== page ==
But even then, a walkout would not be immediate. Federal law makes it difficult for airline unions to conduct strikes, according to CBS News. As the news outlet explained, the Railway Labor Act requires that federal mediators decide that further negotiations are pointless before a strike can occur—and that rarely happens.

"We cannot strike until released by the National Mediation Board and following a thirty-day cooling-off period," APFA stated in its release. "But if management continues proposing concessions coupled with meager improvements to compensation and retirement, we will not hesitate to request a release to strike if necessary."

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Here's what a strike would look like for travelers.

An American Airlines jet taking off in the sky
Shutterstock / Santi Rodriguez

If an agreement is not met and the APFA is released from negotiations by the National Mediation Board, the 26,000 unionized American Airlines flight attendants can strike after the 30-day cooling-off period. But that would likely be done through targeted job actions and not an actual full strike, View from the Wing reported.

The APFA has made it clear that a strike can "take on many forms," according to an FAQ section on its website. "A traditional strike includes all workers walking off the job, however intermittent strikes targeting certain flights provide management with less certainty and have proven more effective," the union states.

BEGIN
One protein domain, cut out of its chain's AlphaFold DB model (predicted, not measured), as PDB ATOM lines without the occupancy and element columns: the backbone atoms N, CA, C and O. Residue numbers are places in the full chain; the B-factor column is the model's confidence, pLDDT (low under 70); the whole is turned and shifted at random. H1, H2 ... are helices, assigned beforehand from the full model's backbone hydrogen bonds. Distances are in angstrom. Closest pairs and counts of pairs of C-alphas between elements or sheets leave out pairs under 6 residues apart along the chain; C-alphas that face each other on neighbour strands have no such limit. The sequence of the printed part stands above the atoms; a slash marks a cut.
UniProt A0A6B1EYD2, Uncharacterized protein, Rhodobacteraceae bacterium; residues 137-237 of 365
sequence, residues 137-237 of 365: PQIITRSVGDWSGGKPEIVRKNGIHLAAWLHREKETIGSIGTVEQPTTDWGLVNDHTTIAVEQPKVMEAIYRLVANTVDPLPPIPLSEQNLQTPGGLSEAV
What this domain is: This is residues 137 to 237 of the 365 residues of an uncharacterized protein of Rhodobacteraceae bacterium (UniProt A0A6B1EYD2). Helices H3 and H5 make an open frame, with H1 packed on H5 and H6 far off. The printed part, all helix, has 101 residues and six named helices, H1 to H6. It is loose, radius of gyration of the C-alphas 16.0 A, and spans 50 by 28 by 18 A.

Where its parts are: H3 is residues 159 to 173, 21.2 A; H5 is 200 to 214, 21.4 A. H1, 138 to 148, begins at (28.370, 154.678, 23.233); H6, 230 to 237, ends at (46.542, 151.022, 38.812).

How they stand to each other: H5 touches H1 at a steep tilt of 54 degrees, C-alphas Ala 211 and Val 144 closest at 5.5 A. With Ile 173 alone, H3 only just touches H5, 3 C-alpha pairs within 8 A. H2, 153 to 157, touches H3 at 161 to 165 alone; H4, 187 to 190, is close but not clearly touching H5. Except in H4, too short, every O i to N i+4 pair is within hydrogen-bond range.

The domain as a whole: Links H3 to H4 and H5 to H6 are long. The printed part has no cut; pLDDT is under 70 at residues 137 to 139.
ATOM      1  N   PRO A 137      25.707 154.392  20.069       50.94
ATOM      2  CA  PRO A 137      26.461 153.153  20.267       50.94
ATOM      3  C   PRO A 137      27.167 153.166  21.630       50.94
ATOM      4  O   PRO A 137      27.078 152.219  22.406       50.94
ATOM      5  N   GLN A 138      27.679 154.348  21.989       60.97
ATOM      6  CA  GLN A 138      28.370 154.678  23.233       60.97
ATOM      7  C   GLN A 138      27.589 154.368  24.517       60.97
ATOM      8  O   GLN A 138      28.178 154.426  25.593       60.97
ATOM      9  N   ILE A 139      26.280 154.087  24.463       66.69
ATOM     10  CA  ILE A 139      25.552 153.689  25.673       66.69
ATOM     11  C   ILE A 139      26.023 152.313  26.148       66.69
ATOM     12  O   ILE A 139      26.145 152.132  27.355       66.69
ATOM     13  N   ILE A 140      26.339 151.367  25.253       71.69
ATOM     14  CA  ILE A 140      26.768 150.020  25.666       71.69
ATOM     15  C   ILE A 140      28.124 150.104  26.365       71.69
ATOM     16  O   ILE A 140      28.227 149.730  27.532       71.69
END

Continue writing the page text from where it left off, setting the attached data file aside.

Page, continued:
In other words, it is more likely that the union would target specific flights on certain days rather than striking across the board, according to View from the Wing. Most flight attendants would still be working most of the time, which minimizes their financial harm from a strike.

Nevertheless, such an action could still severely impact American Airlines' profits by creating uncertainty over potential flight cancellations—causing customers to book flights with a more stable carrier instead of American.

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American Airlines said it expects to reach an agreement with the union.

american airlines plane
GagliardiPhotography / Shutterstock

A strike will not occur at all if an agreement is met—which is what American Airlines is anticipating. When Best Life reached out to the carrier, a spokesperson provided a statement indicating that the carrier is continuing to meet regularly with the APFA, and is working to reach a fair agreement with the union.

"We're proud of the progress we've made in negotiations with the APFA, and we look forward to reaching an agreement that provides our flight attendants with real and meaningful value," American Airlines said in its statement.

The airline added, "We understand that a strike authorization vote is one of the important ways flight attendants express their desire to get a deal done. The results don't change our commitment or distract us from working expeditiously to reach an agreement."

Kali Coleman
Kali Coleman is a Senior Editor at Best Life. Her primary focus is covering news, where she often keeps readers informed on the ongoing COVID-19 pandemic and up-to-date on the latest retail closures. Read more